Too much glucose can damage our eyes, kidneys and nerves. Diabetes can cause strokes, heart disease and the need to surgically remove limbs, so it is important to take your insulin on a regular basis.

Risk factors for diabetes include:

  • High blood pressure. High blood pressure can damage your body’s ability to pump blood.
  • Obesity. Being overweight which many people are.
  • Family history. If your brothers, sisters or parent has type 2 diabetes.
  • Age. If you are 45 years old or older.
  • Lack of Exercise. Being active less than 3 days per week.

Foot problems associated with diabetes:

  • Corns. Increased layers of skin on your foot on the small toes or outside of the foot.
  • Calluses. Thickened skin between toes or at the widest part of your foot.
  • Bunions. Deformity of the big toe joint.
  • Flat feet. The lack of an arch in your foot.
  • Hammertoes. Deformity of the toes where they bend in at the middle joint.

Early signs of diabetes include:

  • Urination. An increased need to urinate.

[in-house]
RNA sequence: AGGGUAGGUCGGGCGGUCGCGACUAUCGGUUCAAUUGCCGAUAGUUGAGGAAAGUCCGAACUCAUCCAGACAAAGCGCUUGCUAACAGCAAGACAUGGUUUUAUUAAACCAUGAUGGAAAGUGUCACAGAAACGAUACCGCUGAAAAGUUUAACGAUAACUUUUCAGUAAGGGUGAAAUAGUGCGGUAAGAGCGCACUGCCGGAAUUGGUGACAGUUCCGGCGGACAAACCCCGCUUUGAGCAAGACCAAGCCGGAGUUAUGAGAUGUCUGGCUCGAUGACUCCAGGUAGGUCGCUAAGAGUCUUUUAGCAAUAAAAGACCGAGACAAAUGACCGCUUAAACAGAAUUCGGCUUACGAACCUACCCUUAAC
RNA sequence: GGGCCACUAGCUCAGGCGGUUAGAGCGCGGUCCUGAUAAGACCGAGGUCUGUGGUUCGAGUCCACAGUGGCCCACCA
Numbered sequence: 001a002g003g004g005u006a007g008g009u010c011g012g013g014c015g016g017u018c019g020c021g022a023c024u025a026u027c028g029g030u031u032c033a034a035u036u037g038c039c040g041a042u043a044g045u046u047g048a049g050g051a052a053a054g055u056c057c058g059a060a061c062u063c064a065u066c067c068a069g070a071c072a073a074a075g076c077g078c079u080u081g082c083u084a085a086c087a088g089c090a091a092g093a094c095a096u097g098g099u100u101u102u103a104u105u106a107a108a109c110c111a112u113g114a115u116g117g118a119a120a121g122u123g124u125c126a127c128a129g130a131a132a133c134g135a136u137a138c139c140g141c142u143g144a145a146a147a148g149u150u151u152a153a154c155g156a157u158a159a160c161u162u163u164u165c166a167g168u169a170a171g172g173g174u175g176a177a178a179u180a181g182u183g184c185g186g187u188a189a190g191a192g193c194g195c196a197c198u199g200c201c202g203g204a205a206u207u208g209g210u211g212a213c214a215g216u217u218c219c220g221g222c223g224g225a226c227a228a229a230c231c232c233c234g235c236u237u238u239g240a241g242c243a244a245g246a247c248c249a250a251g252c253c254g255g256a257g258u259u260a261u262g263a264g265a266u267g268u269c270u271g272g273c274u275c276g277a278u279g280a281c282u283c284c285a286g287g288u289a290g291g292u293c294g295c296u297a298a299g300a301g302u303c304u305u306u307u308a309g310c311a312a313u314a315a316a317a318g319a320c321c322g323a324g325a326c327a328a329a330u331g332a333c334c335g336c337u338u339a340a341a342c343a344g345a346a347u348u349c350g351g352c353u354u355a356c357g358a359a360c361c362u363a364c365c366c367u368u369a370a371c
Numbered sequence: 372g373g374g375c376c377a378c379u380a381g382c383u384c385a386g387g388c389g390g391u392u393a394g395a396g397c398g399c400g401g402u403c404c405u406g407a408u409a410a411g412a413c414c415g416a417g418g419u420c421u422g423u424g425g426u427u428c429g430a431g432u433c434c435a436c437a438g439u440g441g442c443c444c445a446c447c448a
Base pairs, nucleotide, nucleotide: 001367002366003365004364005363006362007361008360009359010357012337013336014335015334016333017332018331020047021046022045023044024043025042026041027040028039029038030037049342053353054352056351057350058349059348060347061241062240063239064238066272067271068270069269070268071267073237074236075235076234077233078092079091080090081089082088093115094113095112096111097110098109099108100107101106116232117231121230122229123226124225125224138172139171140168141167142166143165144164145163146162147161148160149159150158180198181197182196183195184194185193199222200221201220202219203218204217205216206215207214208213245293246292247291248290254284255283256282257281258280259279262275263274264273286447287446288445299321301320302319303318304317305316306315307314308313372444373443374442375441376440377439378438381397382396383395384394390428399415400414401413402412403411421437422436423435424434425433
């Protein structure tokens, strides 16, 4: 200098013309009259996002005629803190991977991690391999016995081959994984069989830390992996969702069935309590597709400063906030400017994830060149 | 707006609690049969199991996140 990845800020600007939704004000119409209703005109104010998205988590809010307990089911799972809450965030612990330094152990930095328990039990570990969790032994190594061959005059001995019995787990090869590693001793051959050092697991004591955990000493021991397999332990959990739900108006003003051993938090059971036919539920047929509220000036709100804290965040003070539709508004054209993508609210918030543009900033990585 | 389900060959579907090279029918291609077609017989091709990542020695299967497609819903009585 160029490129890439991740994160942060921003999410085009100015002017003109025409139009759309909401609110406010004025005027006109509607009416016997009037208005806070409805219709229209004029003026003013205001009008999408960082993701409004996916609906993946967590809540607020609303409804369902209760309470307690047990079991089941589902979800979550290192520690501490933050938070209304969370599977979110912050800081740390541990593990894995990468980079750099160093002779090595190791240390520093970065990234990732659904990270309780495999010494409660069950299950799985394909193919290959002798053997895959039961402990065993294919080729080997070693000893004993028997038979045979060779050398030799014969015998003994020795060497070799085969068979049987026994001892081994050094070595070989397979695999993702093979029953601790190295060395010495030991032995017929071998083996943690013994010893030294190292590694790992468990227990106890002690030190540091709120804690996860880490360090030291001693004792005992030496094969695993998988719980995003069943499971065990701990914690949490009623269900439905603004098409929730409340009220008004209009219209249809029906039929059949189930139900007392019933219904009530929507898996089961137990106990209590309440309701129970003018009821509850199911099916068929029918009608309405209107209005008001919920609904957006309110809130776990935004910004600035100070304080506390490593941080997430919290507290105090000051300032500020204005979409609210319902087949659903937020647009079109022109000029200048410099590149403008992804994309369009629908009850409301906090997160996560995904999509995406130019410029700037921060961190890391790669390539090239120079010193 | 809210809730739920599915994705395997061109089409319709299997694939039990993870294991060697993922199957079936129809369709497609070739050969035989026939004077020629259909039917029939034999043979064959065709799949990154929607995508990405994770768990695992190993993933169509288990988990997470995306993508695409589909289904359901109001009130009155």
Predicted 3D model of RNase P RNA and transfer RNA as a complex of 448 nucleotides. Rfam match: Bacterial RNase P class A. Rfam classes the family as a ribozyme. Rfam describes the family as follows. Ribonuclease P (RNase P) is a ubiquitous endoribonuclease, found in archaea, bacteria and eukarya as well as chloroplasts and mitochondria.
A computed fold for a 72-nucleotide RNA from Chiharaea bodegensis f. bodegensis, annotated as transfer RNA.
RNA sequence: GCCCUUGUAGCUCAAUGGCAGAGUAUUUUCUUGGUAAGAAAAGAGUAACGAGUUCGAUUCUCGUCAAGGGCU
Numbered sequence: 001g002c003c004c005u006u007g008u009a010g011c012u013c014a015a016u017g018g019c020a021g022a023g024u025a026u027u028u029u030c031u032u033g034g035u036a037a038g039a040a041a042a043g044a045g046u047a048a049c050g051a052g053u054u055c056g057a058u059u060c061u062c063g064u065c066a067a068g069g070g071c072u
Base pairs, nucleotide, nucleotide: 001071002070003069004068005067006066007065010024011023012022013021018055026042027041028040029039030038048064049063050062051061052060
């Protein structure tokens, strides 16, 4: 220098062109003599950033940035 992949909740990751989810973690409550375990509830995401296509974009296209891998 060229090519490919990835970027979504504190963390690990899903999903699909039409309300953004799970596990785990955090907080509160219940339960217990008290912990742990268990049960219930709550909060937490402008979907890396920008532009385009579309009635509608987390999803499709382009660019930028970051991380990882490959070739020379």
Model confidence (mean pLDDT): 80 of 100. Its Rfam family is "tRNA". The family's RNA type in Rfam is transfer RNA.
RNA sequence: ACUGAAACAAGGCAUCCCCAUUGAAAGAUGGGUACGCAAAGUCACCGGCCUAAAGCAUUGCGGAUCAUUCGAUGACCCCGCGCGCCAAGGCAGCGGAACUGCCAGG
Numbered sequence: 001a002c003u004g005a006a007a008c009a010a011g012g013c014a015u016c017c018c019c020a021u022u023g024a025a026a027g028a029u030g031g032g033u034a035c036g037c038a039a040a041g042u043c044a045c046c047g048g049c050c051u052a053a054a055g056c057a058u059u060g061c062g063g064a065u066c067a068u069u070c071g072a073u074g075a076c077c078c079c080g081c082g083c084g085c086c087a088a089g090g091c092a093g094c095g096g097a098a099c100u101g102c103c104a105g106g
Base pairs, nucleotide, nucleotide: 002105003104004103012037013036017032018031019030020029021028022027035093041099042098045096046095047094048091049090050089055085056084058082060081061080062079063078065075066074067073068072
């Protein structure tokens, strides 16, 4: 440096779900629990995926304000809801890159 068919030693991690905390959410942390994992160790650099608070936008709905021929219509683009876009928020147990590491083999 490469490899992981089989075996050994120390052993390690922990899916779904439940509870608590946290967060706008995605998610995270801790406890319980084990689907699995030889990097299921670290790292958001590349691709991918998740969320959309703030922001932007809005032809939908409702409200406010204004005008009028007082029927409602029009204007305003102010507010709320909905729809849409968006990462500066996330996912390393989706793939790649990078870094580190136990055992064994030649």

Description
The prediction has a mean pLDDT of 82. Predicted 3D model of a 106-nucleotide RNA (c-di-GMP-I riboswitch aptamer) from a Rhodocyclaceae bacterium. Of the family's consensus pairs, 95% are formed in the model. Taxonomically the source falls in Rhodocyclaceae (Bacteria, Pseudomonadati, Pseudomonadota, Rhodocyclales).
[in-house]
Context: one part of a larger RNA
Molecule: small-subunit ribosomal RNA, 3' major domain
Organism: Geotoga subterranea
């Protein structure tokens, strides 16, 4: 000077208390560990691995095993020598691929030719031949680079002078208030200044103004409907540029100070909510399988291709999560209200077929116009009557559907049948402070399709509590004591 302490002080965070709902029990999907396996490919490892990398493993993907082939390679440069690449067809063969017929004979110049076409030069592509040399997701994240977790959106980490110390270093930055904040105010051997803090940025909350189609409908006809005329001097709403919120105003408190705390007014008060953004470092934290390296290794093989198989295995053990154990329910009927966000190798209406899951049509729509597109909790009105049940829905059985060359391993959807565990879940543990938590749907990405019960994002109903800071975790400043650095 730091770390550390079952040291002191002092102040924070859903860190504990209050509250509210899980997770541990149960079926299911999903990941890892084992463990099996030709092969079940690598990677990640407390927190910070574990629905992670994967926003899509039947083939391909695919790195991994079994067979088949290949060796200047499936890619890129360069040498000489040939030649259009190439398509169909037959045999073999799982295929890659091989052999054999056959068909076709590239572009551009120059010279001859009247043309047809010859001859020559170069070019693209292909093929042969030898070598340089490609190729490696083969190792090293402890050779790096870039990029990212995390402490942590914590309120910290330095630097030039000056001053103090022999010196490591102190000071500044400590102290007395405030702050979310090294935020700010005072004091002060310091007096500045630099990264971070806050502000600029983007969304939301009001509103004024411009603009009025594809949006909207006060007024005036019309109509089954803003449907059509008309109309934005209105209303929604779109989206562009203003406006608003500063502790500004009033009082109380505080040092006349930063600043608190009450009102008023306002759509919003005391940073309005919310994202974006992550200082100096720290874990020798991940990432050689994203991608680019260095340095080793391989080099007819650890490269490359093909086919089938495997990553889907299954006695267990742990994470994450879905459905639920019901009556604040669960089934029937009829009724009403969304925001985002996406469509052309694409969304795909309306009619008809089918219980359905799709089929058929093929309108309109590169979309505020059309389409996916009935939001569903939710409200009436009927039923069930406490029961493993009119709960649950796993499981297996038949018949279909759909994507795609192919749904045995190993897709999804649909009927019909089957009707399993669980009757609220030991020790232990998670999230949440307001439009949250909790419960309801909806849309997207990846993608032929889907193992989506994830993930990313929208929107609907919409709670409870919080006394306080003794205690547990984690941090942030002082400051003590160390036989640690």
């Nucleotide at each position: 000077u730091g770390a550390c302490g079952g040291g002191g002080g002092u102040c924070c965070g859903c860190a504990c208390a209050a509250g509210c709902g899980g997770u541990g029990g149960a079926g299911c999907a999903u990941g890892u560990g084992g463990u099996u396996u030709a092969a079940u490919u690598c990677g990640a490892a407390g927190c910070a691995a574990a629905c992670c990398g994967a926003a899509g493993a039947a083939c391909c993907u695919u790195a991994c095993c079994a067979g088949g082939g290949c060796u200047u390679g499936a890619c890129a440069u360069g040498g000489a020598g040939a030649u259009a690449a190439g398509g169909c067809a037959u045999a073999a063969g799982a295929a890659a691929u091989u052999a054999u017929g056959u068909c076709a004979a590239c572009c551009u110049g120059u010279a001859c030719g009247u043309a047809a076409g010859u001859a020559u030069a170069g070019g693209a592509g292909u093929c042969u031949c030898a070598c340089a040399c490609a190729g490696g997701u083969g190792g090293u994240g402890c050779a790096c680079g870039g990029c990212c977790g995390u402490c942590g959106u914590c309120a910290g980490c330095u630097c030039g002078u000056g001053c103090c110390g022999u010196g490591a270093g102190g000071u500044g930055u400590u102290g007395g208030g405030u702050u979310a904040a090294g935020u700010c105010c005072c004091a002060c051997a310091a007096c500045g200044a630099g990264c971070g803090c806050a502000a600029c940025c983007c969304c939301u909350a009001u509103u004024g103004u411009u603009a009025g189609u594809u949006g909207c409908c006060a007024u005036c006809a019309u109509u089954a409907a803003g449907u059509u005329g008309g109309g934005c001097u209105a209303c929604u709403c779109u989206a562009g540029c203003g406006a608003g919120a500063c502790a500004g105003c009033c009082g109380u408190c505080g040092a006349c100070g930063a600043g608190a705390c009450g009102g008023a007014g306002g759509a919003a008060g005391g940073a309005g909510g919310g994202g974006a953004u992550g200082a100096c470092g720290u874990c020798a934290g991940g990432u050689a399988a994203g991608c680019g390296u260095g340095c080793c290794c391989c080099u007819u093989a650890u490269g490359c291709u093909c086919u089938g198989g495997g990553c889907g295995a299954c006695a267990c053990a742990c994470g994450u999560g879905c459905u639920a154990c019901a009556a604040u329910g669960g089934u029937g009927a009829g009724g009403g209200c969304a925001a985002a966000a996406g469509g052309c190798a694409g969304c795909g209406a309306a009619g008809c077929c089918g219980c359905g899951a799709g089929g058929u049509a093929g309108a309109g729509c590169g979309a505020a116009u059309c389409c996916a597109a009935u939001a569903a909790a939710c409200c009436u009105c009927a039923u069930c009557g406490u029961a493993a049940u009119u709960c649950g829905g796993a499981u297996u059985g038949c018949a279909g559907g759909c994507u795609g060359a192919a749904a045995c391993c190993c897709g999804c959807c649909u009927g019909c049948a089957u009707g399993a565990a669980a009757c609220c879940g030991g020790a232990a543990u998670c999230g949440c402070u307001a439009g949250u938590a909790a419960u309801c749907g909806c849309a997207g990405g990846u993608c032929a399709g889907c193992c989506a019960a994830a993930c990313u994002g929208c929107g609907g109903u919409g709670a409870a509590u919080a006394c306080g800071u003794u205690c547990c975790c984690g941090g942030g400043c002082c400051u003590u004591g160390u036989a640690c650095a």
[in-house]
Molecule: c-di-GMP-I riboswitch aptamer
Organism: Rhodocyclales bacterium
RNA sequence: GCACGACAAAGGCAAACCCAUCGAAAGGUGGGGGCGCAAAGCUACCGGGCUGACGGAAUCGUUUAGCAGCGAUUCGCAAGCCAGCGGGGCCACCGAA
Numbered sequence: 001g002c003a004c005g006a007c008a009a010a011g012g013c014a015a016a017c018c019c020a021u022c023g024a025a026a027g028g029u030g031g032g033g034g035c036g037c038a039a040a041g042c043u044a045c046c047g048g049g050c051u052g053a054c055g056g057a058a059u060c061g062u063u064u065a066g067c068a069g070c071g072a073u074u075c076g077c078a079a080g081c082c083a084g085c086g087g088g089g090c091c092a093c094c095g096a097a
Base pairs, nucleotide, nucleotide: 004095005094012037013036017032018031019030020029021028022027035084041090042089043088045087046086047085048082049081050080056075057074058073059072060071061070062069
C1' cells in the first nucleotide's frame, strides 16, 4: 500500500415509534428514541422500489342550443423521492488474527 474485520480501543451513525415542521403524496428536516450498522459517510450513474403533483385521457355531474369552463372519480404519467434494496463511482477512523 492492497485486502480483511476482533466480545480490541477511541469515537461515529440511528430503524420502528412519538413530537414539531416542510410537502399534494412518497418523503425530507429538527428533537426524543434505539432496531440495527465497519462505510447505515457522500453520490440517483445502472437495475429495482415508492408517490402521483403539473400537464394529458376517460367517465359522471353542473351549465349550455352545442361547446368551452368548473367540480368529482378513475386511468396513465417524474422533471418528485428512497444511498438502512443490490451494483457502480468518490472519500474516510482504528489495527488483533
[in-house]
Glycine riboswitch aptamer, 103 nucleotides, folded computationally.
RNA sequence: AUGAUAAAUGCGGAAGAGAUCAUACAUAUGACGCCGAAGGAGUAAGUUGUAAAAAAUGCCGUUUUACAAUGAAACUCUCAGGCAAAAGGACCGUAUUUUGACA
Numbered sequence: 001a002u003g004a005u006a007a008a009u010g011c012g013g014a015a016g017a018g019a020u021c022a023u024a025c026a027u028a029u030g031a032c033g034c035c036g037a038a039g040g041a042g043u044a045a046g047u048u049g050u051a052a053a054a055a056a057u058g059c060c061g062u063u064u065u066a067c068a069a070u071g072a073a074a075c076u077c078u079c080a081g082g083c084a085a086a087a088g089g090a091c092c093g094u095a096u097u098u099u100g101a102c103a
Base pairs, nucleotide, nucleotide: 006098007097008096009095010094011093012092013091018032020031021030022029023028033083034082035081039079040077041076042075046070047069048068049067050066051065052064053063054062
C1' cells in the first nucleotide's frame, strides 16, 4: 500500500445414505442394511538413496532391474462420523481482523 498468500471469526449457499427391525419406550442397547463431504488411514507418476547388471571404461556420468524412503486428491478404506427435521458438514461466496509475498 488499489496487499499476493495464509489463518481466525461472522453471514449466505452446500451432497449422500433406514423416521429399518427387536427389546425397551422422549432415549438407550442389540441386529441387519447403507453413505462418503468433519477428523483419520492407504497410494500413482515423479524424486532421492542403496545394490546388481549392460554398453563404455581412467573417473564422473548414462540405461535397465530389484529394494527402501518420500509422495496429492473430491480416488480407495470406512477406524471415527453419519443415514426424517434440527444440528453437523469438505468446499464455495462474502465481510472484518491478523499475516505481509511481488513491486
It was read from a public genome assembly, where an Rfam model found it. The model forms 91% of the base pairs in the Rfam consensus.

• Increased thirst. A constant desire to drink liquids.
  • Increased appetite. Constant hunger.
  • Exhaustion. Feeling unduly tired.
  • Vision problems. Blurred vision and difficulty seeing.
  • Weight loss. Losing weight unexpectedly.
  • Wounds. Cuts or bruises slow to heal.
  • Numbness. Peripheral neuropathy is a numb or tingling sensations in your limbs or feet

If you believe you may have diabetes or any other concerns with your feet, make an appointment with our board-certified podiatrist, Dr. Brad Toll. He will assess your feet and find the appropriate treatments. Call Crofton Podiatry at (410) 721-4505, which provides services to Crofton, Gambrills, Odenton, and Bowie, MD areas. 

By Crofton Podiatry
March 12, 2019
Category: Bunion
Tags: podiatrist   corns   calluses   surgery   Bunion   arthritis